Imagine the situation, you've written a great CV, taken my advice and avoided job boards whilst concentrating your time on working within your network and sending your CV directly to hiring managers and finally you have a job interview. You spend an evening preparing, answering practice interview questions and on the day of your interview, performed well.
The problem - the last you heard from the hiring manager was the "good bye" as you left the room. What went wrong? It could be that you were just were not right for the company or it could be you got your body language wrong and put off the hiring manager.
Less than 10% of what we really say comes from verbal communication. The rest comes from how we say it, how we speak, how we sit and what we look like.
Slouch in your chair and you look bored and disinterested, cross your arms and you look defensive, whilst sitting up straight, leaning slightly forward shows that you're attentive and listening.
All too often I send candidates to a job interview that they're perfect for. The candidate speaks with me afterwards and feels they had a great interview, however, the feedback from the hiring manager is not positive and, they’re not asked for a second interview. Generally, the feedback is often limited, however, it basically says that the candidate did not look interested in the position.
In my candidate preparation, I often discuss body language and watch the candidate nod away as if to tell me they know this and I'm wasting my time.
Body Language Tips
If you're going to get one thing right during your job interview, get your body language correct. Make sure what comes out of your mouth is not directly countered with what your body language is telling the hiring manager.
Below are my top job interview body language tips to help you pass your next job interview.
Your job interview starts the minute you leave your home. You never know who you're going to meet on your way to your interview. So often I have met candidates walking down the road at 7.30am, looking an utter mess.
Most cities are very small, with offices close together. It's very easy to spot the person who is looking lost, trying to find the right building.
Be careful, receptionists always report what they see in the waiting room. It's not a good idea to sit with your legs stretched out, slouching with your suit jacket wide open and your hands on the back of your head, as it displays an "I cannot be bothered” look.
Make sure that you're ready to go, that you're looking smart from the moment you leave your house. Try to act like a professional, who is organized, looks the part and most importantly, be polite, especially to receptionists
Interview Start Time?
Running late is a sure-fire way to get the nerves going which is not something you need during your job interview. It's also not acceptable unless you have a good reason.
I have many clients that feel if a candidate cannot be bothered to turn up on time, they cannot be bothered to meet them.
Arrive too early and you could look desperate and overly keen to impress. My advice is to arrive 5-10 minutes before your interview starts. If you arrive earlier, wait around the corner and not directly in front of the building.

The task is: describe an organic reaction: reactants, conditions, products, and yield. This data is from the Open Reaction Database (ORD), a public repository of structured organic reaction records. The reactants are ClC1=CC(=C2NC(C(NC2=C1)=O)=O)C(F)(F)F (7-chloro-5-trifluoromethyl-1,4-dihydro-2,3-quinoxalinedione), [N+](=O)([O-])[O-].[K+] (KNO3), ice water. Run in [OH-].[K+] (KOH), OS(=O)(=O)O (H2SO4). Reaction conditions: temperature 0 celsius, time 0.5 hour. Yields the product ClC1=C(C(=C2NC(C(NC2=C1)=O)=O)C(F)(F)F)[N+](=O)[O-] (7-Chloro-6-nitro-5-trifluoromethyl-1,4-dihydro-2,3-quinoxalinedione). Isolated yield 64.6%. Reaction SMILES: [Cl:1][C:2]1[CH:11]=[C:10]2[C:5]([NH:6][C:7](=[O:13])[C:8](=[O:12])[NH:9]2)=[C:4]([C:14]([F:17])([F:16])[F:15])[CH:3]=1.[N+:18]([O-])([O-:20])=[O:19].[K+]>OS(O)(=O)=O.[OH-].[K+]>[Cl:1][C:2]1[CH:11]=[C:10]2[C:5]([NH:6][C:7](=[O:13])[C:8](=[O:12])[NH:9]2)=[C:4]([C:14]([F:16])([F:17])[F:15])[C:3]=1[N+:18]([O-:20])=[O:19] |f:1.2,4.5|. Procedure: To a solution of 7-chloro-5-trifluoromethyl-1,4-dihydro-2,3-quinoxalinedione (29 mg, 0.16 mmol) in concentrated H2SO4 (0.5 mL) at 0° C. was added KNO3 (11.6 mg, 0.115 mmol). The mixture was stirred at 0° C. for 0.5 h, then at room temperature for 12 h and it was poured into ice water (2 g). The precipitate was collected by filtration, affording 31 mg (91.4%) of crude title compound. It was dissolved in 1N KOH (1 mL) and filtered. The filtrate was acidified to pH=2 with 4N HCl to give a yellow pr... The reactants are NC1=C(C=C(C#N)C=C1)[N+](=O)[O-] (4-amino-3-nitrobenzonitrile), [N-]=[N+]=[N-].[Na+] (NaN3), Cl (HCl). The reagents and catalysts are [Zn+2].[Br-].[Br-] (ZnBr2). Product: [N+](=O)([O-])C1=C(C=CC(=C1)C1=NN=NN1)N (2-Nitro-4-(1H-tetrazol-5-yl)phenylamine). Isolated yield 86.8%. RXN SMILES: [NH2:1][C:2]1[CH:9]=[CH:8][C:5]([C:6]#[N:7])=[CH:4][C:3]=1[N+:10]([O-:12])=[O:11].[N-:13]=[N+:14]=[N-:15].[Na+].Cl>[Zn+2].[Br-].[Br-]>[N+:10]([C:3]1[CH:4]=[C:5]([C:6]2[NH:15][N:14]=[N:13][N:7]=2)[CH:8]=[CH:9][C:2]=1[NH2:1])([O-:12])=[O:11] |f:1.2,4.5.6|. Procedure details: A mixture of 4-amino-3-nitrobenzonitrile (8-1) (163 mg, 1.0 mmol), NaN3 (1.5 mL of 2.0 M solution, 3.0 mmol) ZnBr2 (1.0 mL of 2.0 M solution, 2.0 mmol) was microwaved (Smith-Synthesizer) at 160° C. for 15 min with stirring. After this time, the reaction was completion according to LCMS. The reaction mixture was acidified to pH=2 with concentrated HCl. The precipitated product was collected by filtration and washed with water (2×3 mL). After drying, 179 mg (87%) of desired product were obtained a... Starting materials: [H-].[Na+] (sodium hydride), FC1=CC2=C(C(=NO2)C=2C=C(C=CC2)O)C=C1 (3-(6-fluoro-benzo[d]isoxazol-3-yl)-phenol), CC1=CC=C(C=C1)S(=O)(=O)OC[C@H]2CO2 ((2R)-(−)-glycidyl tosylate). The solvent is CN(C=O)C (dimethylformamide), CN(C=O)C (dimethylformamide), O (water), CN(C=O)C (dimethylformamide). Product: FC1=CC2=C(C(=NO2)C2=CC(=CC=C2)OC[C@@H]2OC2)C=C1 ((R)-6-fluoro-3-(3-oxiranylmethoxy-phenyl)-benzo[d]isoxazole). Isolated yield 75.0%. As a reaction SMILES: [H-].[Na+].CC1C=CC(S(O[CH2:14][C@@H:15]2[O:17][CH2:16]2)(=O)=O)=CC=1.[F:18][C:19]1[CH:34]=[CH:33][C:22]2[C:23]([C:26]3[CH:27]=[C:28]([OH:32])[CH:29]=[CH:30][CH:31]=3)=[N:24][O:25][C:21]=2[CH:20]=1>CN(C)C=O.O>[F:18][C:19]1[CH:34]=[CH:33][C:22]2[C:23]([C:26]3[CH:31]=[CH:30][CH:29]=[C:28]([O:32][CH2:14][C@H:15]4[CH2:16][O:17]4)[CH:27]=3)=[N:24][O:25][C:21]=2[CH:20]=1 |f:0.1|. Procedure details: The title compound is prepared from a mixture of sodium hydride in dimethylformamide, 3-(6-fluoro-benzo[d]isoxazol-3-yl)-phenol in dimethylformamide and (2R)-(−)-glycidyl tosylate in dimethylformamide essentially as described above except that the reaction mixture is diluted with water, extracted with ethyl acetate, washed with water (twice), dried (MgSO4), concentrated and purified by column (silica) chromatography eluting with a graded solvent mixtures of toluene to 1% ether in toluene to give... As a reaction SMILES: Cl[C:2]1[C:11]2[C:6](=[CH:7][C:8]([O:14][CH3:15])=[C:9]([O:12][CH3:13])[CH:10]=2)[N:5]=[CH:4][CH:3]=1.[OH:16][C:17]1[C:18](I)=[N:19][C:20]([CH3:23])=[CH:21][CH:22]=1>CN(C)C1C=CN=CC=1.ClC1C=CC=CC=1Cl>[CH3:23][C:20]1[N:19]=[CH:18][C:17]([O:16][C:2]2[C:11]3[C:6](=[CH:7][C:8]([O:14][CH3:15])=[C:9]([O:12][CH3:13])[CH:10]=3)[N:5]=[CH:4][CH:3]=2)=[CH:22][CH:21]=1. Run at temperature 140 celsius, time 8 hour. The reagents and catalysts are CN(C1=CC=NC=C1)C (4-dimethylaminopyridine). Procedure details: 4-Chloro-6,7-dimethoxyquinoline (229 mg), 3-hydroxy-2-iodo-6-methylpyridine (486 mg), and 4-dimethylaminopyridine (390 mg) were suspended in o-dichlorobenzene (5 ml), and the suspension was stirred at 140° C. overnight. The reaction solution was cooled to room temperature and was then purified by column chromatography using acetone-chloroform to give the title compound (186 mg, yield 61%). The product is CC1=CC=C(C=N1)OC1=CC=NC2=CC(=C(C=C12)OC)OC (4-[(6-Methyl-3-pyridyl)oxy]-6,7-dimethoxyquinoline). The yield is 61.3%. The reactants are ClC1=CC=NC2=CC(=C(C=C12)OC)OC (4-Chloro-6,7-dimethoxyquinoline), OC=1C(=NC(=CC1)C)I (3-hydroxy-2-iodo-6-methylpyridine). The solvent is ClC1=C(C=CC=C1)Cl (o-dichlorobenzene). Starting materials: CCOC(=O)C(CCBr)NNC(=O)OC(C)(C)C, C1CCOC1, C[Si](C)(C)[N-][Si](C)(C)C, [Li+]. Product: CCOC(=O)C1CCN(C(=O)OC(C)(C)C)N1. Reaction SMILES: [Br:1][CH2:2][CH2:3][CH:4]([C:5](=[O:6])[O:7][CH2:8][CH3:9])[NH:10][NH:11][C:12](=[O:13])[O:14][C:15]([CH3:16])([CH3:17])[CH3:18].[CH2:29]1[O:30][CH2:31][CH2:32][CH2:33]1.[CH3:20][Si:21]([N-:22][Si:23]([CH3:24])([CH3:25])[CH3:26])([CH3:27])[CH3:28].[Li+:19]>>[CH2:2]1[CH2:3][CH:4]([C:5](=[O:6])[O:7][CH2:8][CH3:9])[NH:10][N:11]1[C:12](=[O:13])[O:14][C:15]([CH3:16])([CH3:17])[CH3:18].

Often you meet candidates pounding the pavements directly outside the office. This can show that you're nervous and lacking confidence which will come across in your job interview body language.
First Impressions Count
Like it or not, interviewers are going to make a judgment on whether they like you in the first 30 seconds. If you get this wrong, your interview could be over before it's begun.
The good news, the first 30 seconds comes down to three things: what you look like, your greeting, and the first few questions you ask to get the interview moving in the right direction.
The Dress Code
Let's be honest, dressing for a job interview whether you're male or female is not difficult and not something to worry about. My advice, unless you specifically told not to, wear a nice navy-blue suit and combine this with a neutral white shirt.
This is the easiest and most suitable dress code for both men and women. If you're dressed too casually you could be showing that you're not serious about the job.
Watch out for your personal hygiene, avoid wearing too much cologne or perfume, make sure that your hair is clean and well-groomed and your makeup is minimal.
Meet and Greet
How you greet the hiring manager shows what you're like as a person, your confidence levels and even your attitude. It’s important to learn how to give a good handshake as this can say so much about a person.
Squeeze too hard and you will look overly enthusiastic but offer a limp handshake and you look weak and lacking in confidence. To get your handshake right, take your right hand and hold it out with your hand parallel to the floor, your thumb pointing to the ceiling, and connect directly into your partner’s hand until your thumbs and index finger touch, then wrap your thumb and fingers around your partner’s hand and add some pressure.
The final part of a great first impression comes down to those few questions where your objective is to build up some basic rapport with the interviewer.
The idea here, you'll have done a little interview preparation and either have a few topics that relate to the company or found some mutual common ground with the interviewer from past working companies or even colleagues.
If you spend the first ten minutes with some general conversation, not only will it relax you, it'll relax the interviewer and potentially could get the hiring manager on your side.
Hiring managers want to work with candidates they like. If you've built some basic rapport with the hiring manager, it will put you at a great advantage.